The thing with alleviating menopause symptoms, is that treating each problem as a separate issue, isn’t going to work very well.
It could be hot sweats, weight gain, disturbed sleep, low energy, or many others I could mention.Trying to alleviate each symptom as they arise, can become a frustrating battle with yourself.
Way back in the early days of my menopause coaching, I was taught the ‘systems over symptoms’ approach by the remarkable Jessica Drummond in the US. This, combined with the knowledge I’d already gained from Burrell Education on their ‘peri to post menopause programme’ for health practitioners, both transformed the conversations and the experiences I was having with my clients.
I want to show you how you can harness this essential information and apply it, for yourself.
There are three essential elements for hormonal balance:
- Liver health
- Adrenal gland health
- Blood sugar management
What does this even mean?
In a nutshell, it means supporting the body systems which have the strongest effect on what the hormones are doing.
As the largest organ in your body, your liver is the ultimate multi-tasker. On its daily / nightly jobs list are several hundred essential functions. There’s a hormonal clean-up operation on that list which would be greatly beneficial in terms of how your menopause symptoms are making you feel.
The adrenal glands do what they say on the tin, release adrenaline (adrenal-ine) when you need to react quickly. But – there’s a bit more to it that is really worth understanding, because these teeny glands have a huge role to play in how you feel in any given moment.
Optimal blood sugar management isn’t just for diabetics, oh no. Getting this bit nailed, can be make or break for everything from weight gain to anxiety and sleep.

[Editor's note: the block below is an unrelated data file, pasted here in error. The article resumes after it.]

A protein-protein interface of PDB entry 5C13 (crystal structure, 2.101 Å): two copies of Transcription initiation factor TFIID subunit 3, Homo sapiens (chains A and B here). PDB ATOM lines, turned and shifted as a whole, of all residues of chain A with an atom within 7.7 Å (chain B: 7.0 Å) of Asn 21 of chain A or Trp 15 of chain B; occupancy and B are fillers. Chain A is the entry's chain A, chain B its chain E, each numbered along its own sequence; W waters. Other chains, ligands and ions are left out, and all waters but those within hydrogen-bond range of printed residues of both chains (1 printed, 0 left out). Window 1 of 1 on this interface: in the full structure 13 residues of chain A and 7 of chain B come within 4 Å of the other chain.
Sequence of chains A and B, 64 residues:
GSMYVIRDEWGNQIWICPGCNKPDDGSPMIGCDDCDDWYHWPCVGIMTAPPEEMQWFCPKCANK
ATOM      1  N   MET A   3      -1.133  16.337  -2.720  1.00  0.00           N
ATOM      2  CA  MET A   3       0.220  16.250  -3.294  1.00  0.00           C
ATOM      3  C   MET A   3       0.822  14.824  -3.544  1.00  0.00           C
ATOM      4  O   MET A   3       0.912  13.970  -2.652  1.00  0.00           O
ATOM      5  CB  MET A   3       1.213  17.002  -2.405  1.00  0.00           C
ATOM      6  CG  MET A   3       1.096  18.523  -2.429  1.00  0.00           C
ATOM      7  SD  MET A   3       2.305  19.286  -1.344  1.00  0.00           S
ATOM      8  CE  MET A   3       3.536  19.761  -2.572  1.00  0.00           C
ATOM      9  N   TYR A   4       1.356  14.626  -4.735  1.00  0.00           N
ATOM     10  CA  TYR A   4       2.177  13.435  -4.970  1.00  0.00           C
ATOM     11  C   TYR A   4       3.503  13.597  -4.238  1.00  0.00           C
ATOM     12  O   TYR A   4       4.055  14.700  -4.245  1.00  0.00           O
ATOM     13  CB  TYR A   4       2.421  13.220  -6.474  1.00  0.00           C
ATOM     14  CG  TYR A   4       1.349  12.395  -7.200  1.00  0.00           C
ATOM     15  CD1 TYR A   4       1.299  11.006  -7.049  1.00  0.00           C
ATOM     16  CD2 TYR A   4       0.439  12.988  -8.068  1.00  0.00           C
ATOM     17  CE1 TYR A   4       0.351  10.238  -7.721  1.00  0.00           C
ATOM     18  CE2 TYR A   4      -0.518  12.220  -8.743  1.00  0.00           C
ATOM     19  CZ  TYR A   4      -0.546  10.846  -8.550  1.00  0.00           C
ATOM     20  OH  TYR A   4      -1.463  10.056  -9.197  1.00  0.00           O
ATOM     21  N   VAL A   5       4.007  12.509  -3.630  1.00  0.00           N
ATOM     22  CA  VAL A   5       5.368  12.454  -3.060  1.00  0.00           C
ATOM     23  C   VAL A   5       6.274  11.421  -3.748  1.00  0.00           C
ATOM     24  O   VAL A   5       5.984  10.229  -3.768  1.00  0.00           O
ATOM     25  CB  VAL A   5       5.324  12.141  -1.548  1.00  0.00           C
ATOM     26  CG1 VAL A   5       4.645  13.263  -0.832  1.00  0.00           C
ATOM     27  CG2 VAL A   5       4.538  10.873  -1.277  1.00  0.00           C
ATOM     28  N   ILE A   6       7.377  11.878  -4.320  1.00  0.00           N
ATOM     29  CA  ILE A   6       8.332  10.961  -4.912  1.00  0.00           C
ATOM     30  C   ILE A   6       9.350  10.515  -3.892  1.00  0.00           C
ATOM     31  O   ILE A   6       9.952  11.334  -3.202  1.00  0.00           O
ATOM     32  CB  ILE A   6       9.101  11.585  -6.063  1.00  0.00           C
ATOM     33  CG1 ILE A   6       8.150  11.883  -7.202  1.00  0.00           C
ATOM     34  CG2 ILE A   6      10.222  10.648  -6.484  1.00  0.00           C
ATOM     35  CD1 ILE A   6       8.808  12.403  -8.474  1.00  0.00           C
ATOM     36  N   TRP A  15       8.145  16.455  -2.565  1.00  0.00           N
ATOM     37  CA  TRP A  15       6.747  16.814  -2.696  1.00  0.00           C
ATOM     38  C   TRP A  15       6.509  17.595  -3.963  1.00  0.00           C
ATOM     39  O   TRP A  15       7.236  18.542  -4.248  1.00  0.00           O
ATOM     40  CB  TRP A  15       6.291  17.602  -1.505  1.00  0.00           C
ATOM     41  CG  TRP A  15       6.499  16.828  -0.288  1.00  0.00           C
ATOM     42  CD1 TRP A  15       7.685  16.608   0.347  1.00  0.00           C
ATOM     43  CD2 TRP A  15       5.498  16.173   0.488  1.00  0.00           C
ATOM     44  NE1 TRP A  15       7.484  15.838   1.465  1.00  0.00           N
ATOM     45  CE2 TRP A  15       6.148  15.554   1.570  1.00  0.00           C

I’ve been talking about these three things since about 2016. It’s easy to overlook them because the reality is, the practical application of this triad doesn’t sound quite as convincing or as sciencey (as someone with a BSc and MSc I’m reckon I can say sciencey is a real word).
For example, ‘eat lots of vegetables, drink water, be sure to poo often, take time off to do fun things that light you up, have a regular bedtime routine’
See what I mean?
It doesn’t sound as appealing as my triad on first glance, above.
So why do those three things underpin ALL my advice?
The liver is the main centre for oestrogen balance.
Get this bit ‘right’ and you can reduce your symptoms dramatically. Particularly oestrogen dominance issues like weight gain, sore breasts, PMT, reduced libido, irritability, disturbed sleep.
The majority of the processes for making and clearing away oestrogen (oestradial, for most of your life) happens in the liver.
Remember though, it’s not the liver’s only job.
Your body is so clever (hell bent on survival) that if you’re inadvertently giving your liver extra clearing up jobs to do (e.g. excessive sugar, alcohol), or you’re not getting enough rest and downtime to allow the hormonal processes to occur, you’re already sabotaging the system.
The result is just as you’d guessed; increased severity of symptoms.
Adrenal Gland Health
You have two adrenal glands, one sitting on the top of each kidney. Think of walnuts and you’re not far off the size. Small things that pack a powerful punch.
Every time your brain decides you’re in a fight / flight / freeze situation (real or perceived), your adrenal glands get the message to release adrenaline, to help ‘keep you going’.